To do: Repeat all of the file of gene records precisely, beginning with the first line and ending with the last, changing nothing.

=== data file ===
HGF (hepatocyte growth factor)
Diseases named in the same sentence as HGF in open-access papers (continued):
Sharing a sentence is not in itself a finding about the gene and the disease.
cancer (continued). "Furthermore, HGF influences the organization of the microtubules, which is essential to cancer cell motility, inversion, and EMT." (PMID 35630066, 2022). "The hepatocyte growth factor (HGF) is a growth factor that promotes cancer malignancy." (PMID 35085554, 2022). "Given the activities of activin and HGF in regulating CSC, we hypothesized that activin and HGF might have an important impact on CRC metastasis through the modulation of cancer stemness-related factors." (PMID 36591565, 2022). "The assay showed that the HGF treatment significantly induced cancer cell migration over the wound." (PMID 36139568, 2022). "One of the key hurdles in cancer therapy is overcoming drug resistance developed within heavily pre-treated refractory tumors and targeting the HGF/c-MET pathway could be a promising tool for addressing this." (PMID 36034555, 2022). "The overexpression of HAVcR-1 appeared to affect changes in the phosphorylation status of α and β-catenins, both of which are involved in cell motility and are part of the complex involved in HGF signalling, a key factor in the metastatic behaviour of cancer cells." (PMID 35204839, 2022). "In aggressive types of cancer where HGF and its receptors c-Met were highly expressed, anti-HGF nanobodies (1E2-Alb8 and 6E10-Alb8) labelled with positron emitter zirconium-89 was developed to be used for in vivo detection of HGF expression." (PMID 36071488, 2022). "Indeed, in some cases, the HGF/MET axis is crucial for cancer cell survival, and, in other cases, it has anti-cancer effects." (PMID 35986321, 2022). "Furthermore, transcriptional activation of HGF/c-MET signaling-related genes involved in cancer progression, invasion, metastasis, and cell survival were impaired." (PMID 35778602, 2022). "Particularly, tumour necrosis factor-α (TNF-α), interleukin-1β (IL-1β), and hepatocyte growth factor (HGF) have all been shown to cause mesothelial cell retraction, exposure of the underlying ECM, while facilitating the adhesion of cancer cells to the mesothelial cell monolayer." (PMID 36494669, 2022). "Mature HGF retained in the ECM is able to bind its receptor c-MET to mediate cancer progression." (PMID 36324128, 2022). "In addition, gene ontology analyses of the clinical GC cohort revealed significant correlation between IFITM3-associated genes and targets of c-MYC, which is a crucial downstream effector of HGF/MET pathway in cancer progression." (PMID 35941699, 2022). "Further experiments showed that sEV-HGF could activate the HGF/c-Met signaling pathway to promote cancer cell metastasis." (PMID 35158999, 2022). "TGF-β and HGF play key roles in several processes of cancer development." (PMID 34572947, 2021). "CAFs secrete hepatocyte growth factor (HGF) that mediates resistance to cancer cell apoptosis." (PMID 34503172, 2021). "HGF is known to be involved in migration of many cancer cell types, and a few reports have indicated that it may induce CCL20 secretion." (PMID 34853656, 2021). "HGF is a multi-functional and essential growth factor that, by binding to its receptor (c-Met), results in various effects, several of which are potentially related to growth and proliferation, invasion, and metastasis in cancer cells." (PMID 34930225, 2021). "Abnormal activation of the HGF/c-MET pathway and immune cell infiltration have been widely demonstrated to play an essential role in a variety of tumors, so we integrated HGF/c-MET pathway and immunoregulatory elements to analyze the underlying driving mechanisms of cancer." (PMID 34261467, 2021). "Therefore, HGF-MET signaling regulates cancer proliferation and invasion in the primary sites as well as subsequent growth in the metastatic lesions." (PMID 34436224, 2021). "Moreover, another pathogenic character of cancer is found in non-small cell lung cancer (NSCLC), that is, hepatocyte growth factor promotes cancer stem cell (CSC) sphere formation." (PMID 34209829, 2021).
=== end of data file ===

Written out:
HGF (hepatocyte growth factor)
Diseases named in the same sentence as HGF in open-access papers (continued):
Sharing a sentence is not in itself a finding about the gene and the disease.
cancer (continued). "Furthermore, HGF influences the organization of the microtubules, which is essential to cancer cell motility, inversion, and EMT." (PMID 35630066, 2022). "The hepatocyte growth factor (HGF) is a growth factor that promotes cancer malignancy." (PMID 35085554, 2022). "Given the activities of activin and HGF in regulating CSC, we hypothesized that activin and HGF might have an important impact on CRC metastasis through the modulation of cancer stemness-related factors." (PMID 36591565, 2022). "The assay showed that the HGF treatment significantly induced cancer cell migration over the wound." (PMID 36139568, 2022). "One of the key hurdles in cancer therapy is overcoming drug resistance developed within heavily pre-treated refractory tumors and targeting the HGF/c-MET pathway could be a promising tool for addressing this." (PMID 36034555, 2022). "The overexpression of HAVcR-1 appeared to affect changes in the phosphorylation status of α and β-catenins, both of which are involved in cell motility and are part of the complex involved in HGF signalling, a key factor in the metastatic behaviour of cancer cells." (PMID 35204839, 2022). "In aggressive types of cancer where HGF and its receptors c-Met were highly expressed, anti-HGF nanobodies (1E2-Alb8 and 6E10-Alb8) labelled with positron emitter zirconium-89 was developed to be used for in vivo detection of HGF expression." (PMID 36071488, 2022). "Indeed, in some cases, the HGF/MET axis is crucial for cancer cell survival, and, in other cases, it has anti-cancer effects." (PMID 35986321, 2022). "Furthermore, transcriptional activation of HGF/c-MET signaling-related genes involved in cancer progression, invasion, metastasis, and cell survival were impaired." (PMID 35778602, 2022). "Particularly, tumour necrosis factor-α (TNF-α), interleukin-1β (IL-1β), and hepatocyte growth factor (HGF) have all been shown to cause mesothelial cell retraction, exposure of the underlying ECM, while facilitating the adhesion of cancer cells to the mesothelial cell monolayer." (PMID 36494669, 2022). "Mature HGF retained in the ECM is able to bind its receptor c-MET to mediate cancer progression." (PMID 36324128, 2022). "In addition, gene ontology analyses of the clinical GC cohort revealed significant correlation between IFITM3-associated genes and targets of c-MYC, which is a crucial downstream effector of HGF/MET pathway in cancer progression." (PMID 35941699, 2022). "Further experiments showed that sEV-HGF could activate the HGF/c-Met signaling pathway to promote cancer cell metastasis." (PMID 35158999, 2022). "TGF-β and HGF play key roles in several processes of cancer development." (PMID 34572947, 2021). "CAFs secrete hepatocyte growth factor (HGF) that mediates resistance to cancer cell apoptosis." (PMID 34503172, 2021). "HGF is known to be involved in migration of many cancer cell types, and a few reports have indicated that it may induce CCL20 secretion." (PMID 34853656, 2021). "HGF is a multi-functional and essential growth factor that, by binding to its receptor (c-Met), results in various effects, several of which are potentially related to growth and proliferation, invasion, and metastasis in cancer cells." (PMID 34930225, 2021). "Abnormal activation of the HGF/c-MET pathway and immune cell infiltration have been widely demonstrated to play an essential role in a variety of tumors, so we integrated HGF/c-MET pathway and immunoregulatory elements to analyze the underlying driving mechanisms of cancer." (PMID 34261467, 2021). "Therefore, HGF-MET signaling regulates cancer proliferation and invasion in the primary sites as well as subsequent growth in the metastatic lesions." (PMID 34436224, 2021). "Moreover, another pathogenic character of cancer is found in non-small cell lung cancer (NSCLC), that is, hepatocyte growth factor promotes cancer stem cell (CSC) sphere formation." (PMID 34209829, 2021).